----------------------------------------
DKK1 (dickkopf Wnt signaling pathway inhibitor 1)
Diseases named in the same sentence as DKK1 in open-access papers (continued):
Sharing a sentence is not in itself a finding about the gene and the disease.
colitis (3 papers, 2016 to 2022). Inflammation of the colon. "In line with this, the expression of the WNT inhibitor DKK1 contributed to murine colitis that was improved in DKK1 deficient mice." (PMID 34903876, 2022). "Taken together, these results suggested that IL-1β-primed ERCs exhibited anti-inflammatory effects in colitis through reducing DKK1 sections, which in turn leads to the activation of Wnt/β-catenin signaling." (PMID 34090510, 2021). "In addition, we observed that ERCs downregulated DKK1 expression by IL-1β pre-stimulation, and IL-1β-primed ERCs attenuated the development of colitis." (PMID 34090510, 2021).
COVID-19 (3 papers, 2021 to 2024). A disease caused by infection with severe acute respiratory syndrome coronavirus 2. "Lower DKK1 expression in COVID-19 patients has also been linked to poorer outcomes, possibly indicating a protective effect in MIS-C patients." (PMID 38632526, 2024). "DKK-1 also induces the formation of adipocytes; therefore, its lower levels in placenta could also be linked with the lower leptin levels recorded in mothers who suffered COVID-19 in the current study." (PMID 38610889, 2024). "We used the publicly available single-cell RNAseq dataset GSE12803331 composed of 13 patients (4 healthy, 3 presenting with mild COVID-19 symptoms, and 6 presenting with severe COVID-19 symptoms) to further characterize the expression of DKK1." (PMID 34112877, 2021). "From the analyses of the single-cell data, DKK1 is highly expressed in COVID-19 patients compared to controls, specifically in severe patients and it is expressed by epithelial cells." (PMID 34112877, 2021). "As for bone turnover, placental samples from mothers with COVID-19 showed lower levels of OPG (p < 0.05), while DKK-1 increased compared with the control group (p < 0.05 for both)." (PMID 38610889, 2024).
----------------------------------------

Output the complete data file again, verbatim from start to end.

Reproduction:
DKK1 (dickkopf Wnt signaling pathway inhibitor 1)
Diseases named in the same sentence as DKK1 in open-access papers (continued):
Sharing a sentence is not in itself a finding about the gene and the disease.
colitis (3 papers, 2016 to 2022). Inflammation of the colon. "In line with this, the expression of the WNT inhibitor DKK1 contributed to murine colitis that was improved in DKK1 deficient mice." (PMID 34903876, 2022). "Taken together, these results suggested that IL-1β-primed ERCs exhibited anti-inflammatory effects in colitis through reducing DKK1 sections, which in turn leads to the activation of Wnt/β-catenin signaling." (PMID 34090510, 2021). "In addition, we observed that ERCs downregulated DKK1 expression by IL-1β pre-stimulation, and IL-1β-primed ERCs attenuated the development of colitis." (PMID 34090510, 2021).
COVID-19 (3 papers, 2021 to 2024). A disease caused by infection with severe acute respiratory syndrome coronavirus 2. "Lower DKK1 expression in COVID-19 patients has also been linked to poorer outcomes, possibly indicating a protective effect in MIS-C patients." (PMID 38632526, 2024). "DKK-1 also induces the formation of adipocytes; therefore, its lower levels in placenta could also be linked with the lower leptin levels recorded in mothers who suffered COVID-19 in the current study." (PMID 38610889, 2024). "We used the publicly available single-cell RNAseq dataset GSE12803331 composed of 13 patients (4 healthy, 3 presenting with mild COVID-19 symptoms, and 6 presenting with severe COVID-19 symptoms) to further characterize the expression of DKK1." (PMID 34112877, 2021). "From the analyses of the single-cell data, DKK1 is highly expressed in COVID-19 patients compared to controls, specifically in severe patients and it is expressed by epithelial cells." (PMID 34112877, 2021). "As for bone turnover, placental samples from mothers with COVID-19 showed lower levels of OPG (p < 0.05), while DKK-1 increased compared with the control group (p < 0.05 for both)." (PMID 38610889, 2024).